338. Power to direct tender of pardon. - At any time after commitment, but before judgment is passed the Court to which the commitment is made may, with the view of obtaining on the trial the evidence of any person supposed to have been directly or indirectly concerned in, or privy, to any, any such offence, tender, or order the committing Magistrate or the District Magistrate to tender, a pardon on the same condition to such person.
307. Power to direct tender of pardon.- At any time after commitment of a case but before judgment is passed, the Court to which the commitment is made may, with a view to obtaining at the trial the evidence of any person supposed to have been directly or indirectly concerned in, or privy to, any such offence, tender a pardon on the same condition to such person.
7. In view of the aforesaid change in the provisions it is difficult for us to accept the contention of the learned Counsel appearing for the State that even under Section 307 after commitment of a case a Chief Judicial Magistrate retains the power to grant pardon. It may not be out of place to notice the recommendations of the Law Commission in its 41st Report in paragraph 24.23;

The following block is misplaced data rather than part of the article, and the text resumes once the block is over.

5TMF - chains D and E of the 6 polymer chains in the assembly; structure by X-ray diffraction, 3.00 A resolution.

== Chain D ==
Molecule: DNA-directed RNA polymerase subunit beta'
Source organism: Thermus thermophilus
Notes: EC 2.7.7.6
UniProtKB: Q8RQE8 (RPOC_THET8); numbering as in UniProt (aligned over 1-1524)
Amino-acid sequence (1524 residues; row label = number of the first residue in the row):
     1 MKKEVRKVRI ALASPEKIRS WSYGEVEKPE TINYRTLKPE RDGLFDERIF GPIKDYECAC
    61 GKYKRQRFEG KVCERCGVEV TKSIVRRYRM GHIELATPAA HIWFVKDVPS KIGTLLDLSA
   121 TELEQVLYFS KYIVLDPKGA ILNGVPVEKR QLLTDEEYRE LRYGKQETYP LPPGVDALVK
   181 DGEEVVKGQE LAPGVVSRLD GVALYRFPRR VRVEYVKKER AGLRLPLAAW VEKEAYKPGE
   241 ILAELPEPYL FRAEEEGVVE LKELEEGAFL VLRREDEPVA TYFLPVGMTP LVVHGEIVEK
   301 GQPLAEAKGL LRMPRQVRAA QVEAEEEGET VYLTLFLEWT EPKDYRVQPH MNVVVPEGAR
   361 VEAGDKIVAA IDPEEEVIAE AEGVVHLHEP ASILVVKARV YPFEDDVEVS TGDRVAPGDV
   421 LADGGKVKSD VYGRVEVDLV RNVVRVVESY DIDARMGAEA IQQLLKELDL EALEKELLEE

24.23. Under Section 338, the Court of Session may at any time after commitment of the case, but before passing judgment, either tender pardon itself, or may "order the committing Magistrate or the District Magistrate" to tender pardon. Though this power is rarely resorted to by a Court of Session, it will be useful to retain the Section. But in view of the abolition of the commitment proceedings the Court of Session need not be authorised to direct "the committing Magistrate" or any other Magistrate to tender pardon. The section may be revised to read as follows:
338. At any time after commitment of a case but before judgment is passed, the Court of Session may, with the view to obtaining at the trial the evidence of any person supposed to have been directly or indirectly concerned in or privy to, any such offence, tender a pardon on the same condition to such person.